By this point you are probably getting sick of July 4th posts. But I have at least more for you before we put them aside for another year.
In 1997, the late Pauline Maier taught us that the Declaration of Independence signed in 1776 was one of many such “Declarations of Independence.” Her book American Scripture: Making the Declaration of Independence explored the nearly 100 state and local “declarations” that were written during 1776.
Here is a taste:
Colonists expressed this newfound conviction in the “declarations of independence” that Maier discovered. A handful of these were self-consciously drafted in the same spirit as the Declaration we know today—proclamations issued by Virginia or New Jersey that formally disavowed British rule as a prologue to establishing their own constitutions. Others were simply enunciations of the sentiments of bodies that lacked formal political power but wished to take part in a conversation occurring across the colonies. Several came in the form of instructions issued by colonial legislatures to their congressional delegates, who had assembled in Philadelphia and were by the spring of 1776 taking up the question of independence. The state and local proclamations were meant to contribute to—to be in conversation with—the grand debates and discussions taking place in Philadelphia.
The everyday colonists’ declarations of independence from Britain give evidence that they considered the work of their appointed delegates to be of consummate importance. Assertive as they were in challenging the king, they deferred to what one town called “the well-known wisdom, prudence, justice, and integrity of that honourable body the Continental Congress.” Their conception of democracy was predicated on a regard for and trust in their chosen leaders. And the leaders, in turn, had regard for the will of the people. As one delegate to the Continental Congress put it, Congress wouldn’t call for a formal split until “the voice of the people drove us into it,” since “without them, our declarations could not be carried into effect.”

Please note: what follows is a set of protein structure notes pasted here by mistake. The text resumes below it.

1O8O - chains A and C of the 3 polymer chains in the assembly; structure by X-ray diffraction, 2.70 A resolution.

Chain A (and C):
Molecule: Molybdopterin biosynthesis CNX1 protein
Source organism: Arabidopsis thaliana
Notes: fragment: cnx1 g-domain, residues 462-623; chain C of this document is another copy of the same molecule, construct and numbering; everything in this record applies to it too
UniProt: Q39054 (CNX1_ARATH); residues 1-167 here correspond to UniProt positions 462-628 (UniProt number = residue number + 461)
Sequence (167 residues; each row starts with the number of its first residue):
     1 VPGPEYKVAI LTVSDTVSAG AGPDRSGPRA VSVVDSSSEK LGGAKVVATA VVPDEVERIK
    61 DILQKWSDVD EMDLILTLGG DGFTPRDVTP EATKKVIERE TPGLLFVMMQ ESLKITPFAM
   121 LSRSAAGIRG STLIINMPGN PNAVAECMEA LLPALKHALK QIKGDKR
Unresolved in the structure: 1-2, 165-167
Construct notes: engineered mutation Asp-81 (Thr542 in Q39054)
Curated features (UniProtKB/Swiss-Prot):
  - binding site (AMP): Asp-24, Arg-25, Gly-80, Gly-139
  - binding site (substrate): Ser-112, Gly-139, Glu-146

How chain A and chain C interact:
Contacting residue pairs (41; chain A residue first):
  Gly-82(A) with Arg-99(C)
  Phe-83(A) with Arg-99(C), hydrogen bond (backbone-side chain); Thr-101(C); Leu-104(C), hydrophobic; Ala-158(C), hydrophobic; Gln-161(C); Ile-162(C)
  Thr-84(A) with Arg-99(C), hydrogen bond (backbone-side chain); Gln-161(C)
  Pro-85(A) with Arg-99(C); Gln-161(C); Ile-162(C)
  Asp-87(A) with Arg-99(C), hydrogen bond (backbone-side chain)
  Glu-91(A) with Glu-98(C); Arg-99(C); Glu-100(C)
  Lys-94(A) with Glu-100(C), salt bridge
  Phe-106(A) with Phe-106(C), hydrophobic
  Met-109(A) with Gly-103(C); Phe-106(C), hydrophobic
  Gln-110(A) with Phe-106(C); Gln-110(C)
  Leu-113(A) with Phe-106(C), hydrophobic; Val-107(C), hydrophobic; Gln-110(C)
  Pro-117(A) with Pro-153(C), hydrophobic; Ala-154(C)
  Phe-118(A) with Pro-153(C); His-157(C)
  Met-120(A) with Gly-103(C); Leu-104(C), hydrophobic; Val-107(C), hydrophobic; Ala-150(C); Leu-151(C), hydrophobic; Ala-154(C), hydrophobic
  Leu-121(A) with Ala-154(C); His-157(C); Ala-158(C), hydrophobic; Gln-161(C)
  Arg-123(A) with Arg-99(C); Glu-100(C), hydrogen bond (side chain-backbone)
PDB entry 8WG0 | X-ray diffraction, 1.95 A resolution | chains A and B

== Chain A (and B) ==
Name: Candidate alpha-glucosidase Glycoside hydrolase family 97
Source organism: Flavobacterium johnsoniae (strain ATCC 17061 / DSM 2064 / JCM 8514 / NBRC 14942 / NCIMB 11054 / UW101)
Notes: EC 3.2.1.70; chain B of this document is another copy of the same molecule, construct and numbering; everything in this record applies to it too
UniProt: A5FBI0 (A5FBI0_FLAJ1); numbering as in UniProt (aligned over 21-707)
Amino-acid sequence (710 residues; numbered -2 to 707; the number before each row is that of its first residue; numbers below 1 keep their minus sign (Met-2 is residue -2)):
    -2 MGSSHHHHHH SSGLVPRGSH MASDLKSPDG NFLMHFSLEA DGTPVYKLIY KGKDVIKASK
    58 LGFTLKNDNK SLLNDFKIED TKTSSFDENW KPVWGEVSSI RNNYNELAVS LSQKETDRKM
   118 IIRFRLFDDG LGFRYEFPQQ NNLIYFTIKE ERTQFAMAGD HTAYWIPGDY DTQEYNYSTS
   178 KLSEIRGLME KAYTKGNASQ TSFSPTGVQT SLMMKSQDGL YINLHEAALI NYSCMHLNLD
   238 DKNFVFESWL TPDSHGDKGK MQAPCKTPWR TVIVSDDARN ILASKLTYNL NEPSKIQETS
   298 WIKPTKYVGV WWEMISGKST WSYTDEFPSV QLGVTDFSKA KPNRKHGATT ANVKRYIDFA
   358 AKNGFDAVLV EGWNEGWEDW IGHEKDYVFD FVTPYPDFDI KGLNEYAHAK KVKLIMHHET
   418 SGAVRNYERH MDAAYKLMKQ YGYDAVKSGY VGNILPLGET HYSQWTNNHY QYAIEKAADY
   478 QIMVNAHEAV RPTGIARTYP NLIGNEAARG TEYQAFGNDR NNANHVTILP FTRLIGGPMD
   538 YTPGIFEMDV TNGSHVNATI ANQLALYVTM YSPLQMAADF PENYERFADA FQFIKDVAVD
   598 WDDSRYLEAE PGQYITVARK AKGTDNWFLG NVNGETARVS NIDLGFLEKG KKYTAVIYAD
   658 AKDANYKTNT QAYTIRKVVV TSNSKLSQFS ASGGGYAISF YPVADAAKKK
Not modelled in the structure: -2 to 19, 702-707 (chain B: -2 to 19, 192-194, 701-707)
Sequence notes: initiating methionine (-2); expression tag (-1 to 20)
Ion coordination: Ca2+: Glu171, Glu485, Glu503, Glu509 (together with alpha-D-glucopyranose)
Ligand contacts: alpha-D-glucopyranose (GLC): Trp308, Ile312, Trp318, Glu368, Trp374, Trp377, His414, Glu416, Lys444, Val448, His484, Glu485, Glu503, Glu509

The documents that the people drafted exhibited a striking consistency in their reasoning and language. In place of Paine’s sweeping calls for a new age of mankind, colonists offered detailed, particular, pragmatic reasons for severing their bonds with Britain. The “declaration” was a familiar form, a genre, with roots in British politics, and colonists emulated past declarations, especially the English Declaration of Rights of 1689, which had justified the deposition of King James II. Following this form, colonists enumerated the specific wrongs committed by King George, citing mainly the offenses of the last two years—especially the Prohibitory Act of 1775, which blockaded American ports—and not the longer train of incidents dating to the 1760s. Also common to most of these documents was the claim that the call for separation was a last resort—a step taken only because the king had rejected their previous entreaties and no alternatives remained.
Read the entire piece here.